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Kenosha County DA issues guidelines to law enforcement
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Kenosha County DA issues guidelines to law enforcement


Kenosha County District Attorney Michael Graveley speaks during a court hearing on Thursday, Feb. 6, 2020.

The Kenosha County District Attorney issued guidance to local law enforcement Thursday, answering questions about how to enforce public health rules during the COVID-19 pandemic.

District Attorney Michael Graveley said his office issued the guidelines in response to questions from law enforcement and the public about the rules outlined in Gov. Tony Evers “Safer at Home” order and for existing laws regarding public health quarantines.

Graveley said the public is being asked “to make extraordinary sacrifices” as part of the national and state effort to slow the spread of the virus, and that the guidelines are aimed at helping residents understand the rules.

“All Kenosha law enforcement agencies are united in our commitment to uphold existing public health orders. Please act responsibly so that enforcement isn’t required,” Graveley wrote. “In these unprecedented times, we need to come together as a community and take care of one another by following difficult practices aimed at minimizing the spread of this virus.”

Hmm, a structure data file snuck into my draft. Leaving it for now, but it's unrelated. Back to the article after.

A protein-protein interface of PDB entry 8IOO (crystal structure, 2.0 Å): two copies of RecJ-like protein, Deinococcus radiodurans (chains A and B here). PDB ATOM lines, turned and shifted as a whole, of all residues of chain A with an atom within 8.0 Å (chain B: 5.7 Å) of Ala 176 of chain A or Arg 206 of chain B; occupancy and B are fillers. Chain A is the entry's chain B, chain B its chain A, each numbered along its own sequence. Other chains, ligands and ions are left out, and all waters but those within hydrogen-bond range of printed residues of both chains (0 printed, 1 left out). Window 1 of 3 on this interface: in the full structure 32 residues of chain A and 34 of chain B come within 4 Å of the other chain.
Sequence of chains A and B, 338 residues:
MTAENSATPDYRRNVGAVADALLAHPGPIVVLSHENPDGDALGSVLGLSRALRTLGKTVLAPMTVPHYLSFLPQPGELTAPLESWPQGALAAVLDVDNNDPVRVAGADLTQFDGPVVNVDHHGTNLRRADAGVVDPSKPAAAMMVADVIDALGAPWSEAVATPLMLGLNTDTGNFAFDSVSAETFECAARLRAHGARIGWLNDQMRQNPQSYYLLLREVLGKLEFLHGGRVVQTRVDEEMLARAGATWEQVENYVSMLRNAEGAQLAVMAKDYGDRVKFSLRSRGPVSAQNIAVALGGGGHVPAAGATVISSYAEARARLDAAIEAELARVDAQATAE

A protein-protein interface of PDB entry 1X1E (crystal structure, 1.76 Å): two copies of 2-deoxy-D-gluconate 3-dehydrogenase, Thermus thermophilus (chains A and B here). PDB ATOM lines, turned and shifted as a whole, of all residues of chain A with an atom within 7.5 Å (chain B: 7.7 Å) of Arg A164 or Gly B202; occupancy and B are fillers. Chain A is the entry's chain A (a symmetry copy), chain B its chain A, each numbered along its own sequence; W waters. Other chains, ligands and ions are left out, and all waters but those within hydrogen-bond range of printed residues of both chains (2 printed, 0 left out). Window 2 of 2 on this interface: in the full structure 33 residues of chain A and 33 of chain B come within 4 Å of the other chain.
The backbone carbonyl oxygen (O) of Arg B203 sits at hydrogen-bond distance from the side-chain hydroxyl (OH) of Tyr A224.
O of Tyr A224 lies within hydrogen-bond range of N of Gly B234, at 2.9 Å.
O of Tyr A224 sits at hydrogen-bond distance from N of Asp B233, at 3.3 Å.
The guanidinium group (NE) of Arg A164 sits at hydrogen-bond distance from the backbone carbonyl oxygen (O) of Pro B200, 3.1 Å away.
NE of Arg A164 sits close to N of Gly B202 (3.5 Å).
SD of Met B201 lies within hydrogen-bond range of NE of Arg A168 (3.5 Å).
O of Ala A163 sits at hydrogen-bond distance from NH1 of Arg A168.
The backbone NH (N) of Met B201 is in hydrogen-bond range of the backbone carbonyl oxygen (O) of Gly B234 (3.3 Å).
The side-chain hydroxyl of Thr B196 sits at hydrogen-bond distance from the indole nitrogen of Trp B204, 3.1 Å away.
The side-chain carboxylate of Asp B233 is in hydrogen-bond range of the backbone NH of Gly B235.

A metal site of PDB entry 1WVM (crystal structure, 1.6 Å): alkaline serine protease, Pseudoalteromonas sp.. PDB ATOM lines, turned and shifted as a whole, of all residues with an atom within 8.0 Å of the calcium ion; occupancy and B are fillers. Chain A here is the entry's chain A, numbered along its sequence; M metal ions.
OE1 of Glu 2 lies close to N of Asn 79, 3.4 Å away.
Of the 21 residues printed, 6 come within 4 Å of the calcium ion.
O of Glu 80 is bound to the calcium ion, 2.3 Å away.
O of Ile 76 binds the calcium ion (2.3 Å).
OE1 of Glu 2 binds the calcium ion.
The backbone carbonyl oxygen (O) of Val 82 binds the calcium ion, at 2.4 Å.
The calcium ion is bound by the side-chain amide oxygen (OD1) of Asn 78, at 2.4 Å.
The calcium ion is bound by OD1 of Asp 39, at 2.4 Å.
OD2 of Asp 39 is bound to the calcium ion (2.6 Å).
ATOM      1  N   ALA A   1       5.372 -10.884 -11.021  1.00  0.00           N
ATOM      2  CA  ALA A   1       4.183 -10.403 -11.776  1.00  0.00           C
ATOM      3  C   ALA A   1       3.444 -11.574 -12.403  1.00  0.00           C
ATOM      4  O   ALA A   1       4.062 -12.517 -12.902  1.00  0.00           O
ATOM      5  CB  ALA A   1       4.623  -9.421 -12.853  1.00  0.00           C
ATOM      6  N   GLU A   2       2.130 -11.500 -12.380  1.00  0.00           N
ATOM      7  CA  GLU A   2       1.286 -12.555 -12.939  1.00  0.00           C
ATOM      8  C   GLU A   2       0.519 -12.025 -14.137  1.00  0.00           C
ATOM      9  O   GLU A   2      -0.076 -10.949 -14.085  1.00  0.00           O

Kenosha Police Sgt. Joe Nosalik said dispatchers have been getting some calls from residents concerned about people violating the rules of the order.

“We are getting some calls from concerned people that are confused,” he said, including worries about whether family members who live together can go for walks together outside — they can.

In one case, he said, officers had to ask a carwash to close that had remained open after the order went into effect.

Looking for cooperation

Graveley said, in most cases, police will look for cooperation from people in following the Safer at Home rules.

“This is all about trying to follow the best advice to keep people safe,” Graveley said. “Law enforcement’s focus is on public safety.”

In some cases — described in the guidelines as “willfully” violating the laws — the state could pursue citations or even criminal charges.

“There are a category of people who are either willfully or negligently not paying attention, and that is who this is for,” Graveley said.

Those who use virus as weapon

In other states, there have been criminal charges issued against people who have deliberately coughed on grocery store workers after threatening to infect them with the virus.

“We have had discussions at the district attorney’s office what we are doing to maximize charges against people who use this crisis” as a means to make threats, Graveley said.

For example, he said, a defendant recently used the virus to threaten law enforcement.

“He began to make claims that he believed he had the virus and threatened to spit on the officers,” Graveley said. “That certainly caused his bond to be higher” and led to an additional charge for the threats.


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